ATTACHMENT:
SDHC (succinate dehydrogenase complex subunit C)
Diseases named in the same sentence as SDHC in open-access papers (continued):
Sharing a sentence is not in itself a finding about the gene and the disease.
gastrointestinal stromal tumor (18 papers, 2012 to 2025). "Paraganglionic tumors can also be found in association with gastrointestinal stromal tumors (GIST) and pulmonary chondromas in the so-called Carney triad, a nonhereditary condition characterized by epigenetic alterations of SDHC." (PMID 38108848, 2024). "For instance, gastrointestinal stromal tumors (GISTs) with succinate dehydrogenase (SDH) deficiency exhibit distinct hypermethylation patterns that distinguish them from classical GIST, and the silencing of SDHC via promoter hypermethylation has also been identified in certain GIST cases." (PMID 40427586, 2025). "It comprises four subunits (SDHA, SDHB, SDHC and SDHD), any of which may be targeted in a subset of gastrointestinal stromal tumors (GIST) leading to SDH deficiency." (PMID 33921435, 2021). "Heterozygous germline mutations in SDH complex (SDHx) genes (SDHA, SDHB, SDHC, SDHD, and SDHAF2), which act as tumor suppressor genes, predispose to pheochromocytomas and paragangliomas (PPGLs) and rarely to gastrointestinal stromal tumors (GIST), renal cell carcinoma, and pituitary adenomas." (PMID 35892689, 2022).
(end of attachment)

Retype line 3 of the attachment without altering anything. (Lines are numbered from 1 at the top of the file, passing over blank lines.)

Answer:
Sharing a sentence is not in itself a finding about the gene and the disease.